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atlrvr

Where does Charlotte lead the country?

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Though there have been similar topics, I'm curious as to what Charlotte is doing that is better than maintaining the status quo, where is it excelling? What is it doing that is ground breaking? The only innovation I can think of, is the county was the first major city to employ a public GIS database. While that's impressive, there are far more important aspect in terms of long-term impacts.

To bring up a couple of points from some recent threads.

Boston is the first major city to require all new buildings over 50,000 sq. ft. to meet LEED certifications standards.

New York is the first city to ban trans fats from restaurants.

Charlotte doesn't require that gas-system thingy that Dubone mentioned.

Meck Co. is just now trying to get a smoking ban (and being stalled by the state).

Can Charlotte/Mecklenburg ever LEAD on an important health/environment/development issue, or will it always be content to watch everyone else, and then decide, "yeah, that makes sense, we should do that too".

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Charlotte excels at corporate and sports boosterism. If we could be that progressive in enviro/development issues we would not be Charlotte. We will always be a late adaptors to anything outside of the conservative sphere.

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Charlotte doesn't even lead at that. Pursuing sports, and publicly funded sports stadiums were happening in other cities long before it hit Charlotte. Charlotte was also among the last to get on the urban stadium bandwagon.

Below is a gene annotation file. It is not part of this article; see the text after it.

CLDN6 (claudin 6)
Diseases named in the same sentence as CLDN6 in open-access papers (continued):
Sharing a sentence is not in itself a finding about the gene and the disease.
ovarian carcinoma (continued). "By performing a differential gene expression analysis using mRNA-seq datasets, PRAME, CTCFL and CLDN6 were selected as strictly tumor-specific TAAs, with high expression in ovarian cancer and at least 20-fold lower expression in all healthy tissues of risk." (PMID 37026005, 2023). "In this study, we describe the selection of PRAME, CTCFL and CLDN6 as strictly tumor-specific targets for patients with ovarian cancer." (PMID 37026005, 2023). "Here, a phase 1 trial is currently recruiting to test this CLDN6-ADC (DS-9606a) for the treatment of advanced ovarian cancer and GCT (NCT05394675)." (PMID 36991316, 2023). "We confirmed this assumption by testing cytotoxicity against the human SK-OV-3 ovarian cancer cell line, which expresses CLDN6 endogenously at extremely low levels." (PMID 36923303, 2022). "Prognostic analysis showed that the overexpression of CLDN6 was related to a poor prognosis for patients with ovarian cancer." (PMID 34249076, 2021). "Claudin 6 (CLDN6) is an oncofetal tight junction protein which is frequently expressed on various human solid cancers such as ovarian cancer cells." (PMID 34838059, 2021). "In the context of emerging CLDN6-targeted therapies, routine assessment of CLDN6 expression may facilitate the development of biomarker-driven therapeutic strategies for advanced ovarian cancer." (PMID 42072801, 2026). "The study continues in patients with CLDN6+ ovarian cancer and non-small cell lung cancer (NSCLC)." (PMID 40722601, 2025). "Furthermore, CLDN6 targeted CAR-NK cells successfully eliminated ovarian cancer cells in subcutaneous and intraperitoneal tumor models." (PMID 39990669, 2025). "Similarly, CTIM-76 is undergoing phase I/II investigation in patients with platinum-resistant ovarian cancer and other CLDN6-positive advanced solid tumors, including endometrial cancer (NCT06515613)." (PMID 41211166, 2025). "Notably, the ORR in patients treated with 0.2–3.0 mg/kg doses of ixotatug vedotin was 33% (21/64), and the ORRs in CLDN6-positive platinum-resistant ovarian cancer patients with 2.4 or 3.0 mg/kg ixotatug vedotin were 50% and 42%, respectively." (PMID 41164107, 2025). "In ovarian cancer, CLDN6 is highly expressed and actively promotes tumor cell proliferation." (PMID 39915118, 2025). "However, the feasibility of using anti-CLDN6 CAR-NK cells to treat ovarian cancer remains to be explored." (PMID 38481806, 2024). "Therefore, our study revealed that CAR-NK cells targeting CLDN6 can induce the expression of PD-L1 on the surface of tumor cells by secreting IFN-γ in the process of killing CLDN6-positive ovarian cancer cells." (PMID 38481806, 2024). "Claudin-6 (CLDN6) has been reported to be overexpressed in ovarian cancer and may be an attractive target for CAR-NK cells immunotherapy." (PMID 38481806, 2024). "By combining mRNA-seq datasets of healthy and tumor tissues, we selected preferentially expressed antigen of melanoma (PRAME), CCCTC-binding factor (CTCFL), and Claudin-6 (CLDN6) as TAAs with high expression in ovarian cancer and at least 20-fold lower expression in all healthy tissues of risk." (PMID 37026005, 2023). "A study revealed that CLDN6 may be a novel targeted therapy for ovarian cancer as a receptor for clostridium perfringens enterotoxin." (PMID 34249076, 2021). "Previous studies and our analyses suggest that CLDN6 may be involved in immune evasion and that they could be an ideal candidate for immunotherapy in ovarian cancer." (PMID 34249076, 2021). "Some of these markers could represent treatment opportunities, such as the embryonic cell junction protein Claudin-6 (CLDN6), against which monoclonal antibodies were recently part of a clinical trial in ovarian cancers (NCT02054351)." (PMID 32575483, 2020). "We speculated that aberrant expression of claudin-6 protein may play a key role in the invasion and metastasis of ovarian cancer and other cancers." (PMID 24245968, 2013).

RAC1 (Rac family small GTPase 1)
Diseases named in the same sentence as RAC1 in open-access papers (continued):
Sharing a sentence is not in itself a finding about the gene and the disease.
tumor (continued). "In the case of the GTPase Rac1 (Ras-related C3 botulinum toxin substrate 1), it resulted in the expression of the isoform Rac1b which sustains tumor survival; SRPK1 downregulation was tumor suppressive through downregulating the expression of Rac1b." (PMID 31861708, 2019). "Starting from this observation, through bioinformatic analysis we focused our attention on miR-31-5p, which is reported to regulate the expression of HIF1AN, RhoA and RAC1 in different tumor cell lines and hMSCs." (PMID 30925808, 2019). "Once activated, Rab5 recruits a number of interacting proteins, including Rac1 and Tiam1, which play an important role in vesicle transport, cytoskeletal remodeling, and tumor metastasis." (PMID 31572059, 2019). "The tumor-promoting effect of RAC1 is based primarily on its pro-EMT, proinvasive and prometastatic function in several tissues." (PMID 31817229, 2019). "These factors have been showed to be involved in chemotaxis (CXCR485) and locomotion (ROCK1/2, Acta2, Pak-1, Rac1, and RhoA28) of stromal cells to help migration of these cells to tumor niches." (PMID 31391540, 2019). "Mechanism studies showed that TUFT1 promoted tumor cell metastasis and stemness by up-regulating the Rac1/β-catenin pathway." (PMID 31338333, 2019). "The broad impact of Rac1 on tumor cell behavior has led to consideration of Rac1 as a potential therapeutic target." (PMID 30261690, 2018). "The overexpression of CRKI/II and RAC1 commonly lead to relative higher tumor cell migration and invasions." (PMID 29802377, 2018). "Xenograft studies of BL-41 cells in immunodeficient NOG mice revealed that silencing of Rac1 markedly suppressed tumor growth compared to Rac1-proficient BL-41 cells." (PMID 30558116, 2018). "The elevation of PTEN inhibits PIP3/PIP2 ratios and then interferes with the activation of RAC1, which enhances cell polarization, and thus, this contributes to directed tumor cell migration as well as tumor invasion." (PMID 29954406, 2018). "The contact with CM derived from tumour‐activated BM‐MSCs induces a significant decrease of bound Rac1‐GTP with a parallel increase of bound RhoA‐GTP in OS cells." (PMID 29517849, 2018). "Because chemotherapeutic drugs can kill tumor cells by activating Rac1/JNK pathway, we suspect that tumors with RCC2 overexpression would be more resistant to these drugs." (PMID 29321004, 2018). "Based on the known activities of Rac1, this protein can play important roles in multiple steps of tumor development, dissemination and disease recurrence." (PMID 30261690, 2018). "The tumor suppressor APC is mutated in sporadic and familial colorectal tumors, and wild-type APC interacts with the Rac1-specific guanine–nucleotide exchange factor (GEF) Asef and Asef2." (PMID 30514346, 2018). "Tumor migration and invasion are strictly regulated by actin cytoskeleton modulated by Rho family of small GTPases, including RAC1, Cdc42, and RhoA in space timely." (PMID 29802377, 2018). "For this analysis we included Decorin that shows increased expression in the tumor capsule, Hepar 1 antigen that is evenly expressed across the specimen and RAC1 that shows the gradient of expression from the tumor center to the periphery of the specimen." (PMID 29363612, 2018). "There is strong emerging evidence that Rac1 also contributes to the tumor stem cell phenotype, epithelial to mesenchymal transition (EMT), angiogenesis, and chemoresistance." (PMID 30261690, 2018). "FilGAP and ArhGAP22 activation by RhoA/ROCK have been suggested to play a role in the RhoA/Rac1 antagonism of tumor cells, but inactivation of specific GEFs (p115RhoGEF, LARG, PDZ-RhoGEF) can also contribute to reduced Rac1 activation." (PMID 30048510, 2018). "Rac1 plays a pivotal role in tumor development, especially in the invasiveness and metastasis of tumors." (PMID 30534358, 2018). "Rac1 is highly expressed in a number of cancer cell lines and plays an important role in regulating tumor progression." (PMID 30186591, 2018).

NC was one of the last to get the incentives that other states have been using for years to compete for and win major manufacturing plants. We finally get it after it is too late, and we now end up giving away the farm to compete with the other states, especially in the example of Dell. Charlotte certainly isn't leading in that regard.

This city and state are even building the heck out of urban loops in an era when the whole country is realizing the mistake they are, and the need to focus on transit and connectivity. Yet most of Charlotte's population point to 485 as though it is the only thing the city is doing right!

I think most of Charlotte's population is content with the suburban status quo and sprawl. They don't want Charlotte to even LAG when it comes to urbanizing with TOD, rail transit, denser zoning, etc. They certainly do not want Charlotte to lead in the area of environmental regulations or quality urban design. They mock even the attempts at these as an unnecessary sacrifice by the people who choose that life, or as a dangerous change of this city to be more like the expensive urban places they fled from.